Speaking at a press conference in July, India's aviation minister Hardeep Singh Puri said the government does not “have a choice” other than privatisation of the national carrier.
“It will be done with a view to making Air India ... more efficient, most cost-effective,” he said.
The carrier's net loss in the financial year to March 2019 has been estimated at more than 85 billion rupees ($1.13bn/Dh4.17bn) by the aviation ministry.
So far, Indian conglomerate Tata Sons is the only known party to have reportedly shown serious interest in bidding for the airline. Tata has a strong presence in India's aviation sector and a joint partnership with Singapore Airlines in the Indian carrier Vistara and with Malaysia's Air Asia in the low-cost carrier Air Asia India. Tata and Air India did not respond to requests for comment.
Given the circumstances, aviation analysts say the lack of interest in unsurprising.
The International Air Transport Association (Iata) at the end of July said that a recovery in global air passenger traffic will take longer than expected, forecasting that air travel will not return to pre-Covid-19 levels until 2024.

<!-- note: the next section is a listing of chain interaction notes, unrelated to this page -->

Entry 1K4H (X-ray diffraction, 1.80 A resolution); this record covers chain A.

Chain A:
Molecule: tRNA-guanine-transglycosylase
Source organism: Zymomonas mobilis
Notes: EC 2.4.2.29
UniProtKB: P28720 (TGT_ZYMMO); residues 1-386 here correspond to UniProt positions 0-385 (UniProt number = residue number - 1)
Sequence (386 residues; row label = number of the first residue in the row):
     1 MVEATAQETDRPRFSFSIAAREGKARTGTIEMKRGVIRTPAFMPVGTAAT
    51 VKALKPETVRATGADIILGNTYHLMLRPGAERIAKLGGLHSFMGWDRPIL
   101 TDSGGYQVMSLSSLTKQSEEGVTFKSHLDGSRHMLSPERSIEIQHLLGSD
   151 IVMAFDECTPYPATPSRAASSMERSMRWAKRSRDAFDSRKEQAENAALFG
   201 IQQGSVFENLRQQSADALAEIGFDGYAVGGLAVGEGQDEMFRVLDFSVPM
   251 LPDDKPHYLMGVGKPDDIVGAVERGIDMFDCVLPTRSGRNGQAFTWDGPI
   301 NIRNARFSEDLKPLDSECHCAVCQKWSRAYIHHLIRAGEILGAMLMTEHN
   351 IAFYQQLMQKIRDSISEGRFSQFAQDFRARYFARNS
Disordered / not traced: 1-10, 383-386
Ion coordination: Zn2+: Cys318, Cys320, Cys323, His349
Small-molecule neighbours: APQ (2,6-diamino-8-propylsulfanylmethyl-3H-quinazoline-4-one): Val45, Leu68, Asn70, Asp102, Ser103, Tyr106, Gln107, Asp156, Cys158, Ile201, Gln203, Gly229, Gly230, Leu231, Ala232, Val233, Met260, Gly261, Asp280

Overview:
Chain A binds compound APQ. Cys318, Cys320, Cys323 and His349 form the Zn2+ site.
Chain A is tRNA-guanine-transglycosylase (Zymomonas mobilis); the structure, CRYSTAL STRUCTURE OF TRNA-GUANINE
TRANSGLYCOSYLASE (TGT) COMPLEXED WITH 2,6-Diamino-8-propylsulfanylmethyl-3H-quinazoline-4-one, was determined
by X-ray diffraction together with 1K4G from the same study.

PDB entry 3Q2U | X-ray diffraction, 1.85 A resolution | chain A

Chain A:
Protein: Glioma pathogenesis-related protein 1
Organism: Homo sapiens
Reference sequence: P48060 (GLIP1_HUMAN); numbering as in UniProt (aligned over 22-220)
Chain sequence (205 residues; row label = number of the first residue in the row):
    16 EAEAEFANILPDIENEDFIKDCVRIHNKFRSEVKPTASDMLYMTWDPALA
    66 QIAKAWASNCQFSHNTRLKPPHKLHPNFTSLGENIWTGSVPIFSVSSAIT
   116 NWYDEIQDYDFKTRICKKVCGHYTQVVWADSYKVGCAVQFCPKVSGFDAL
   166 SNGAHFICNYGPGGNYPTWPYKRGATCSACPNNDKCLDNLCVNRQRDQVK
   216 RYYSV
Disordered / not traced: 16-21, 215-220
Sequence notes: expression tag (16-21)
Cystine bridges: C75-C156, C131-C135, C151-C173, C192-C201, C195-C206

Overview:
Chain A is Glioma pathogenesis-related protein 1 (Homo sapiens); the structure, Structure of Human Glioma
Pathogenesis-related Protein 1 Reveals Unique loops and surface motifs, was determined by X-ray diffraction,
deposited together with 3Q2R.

In India, commercial air flights are still largely restricted to repatriation flights in a bid to curb the spread of the coronavirus – although India has opened “air bubbles” to allow some passenger flights to and from countries including the UAE, UK and Germany.
With the industry currently struggling to generate business because of restrictions and lower consumer confidence, Mr Bhargava said many investors will be reluctant to take on Air India, despite some attractive benefits – including coveted landing slots.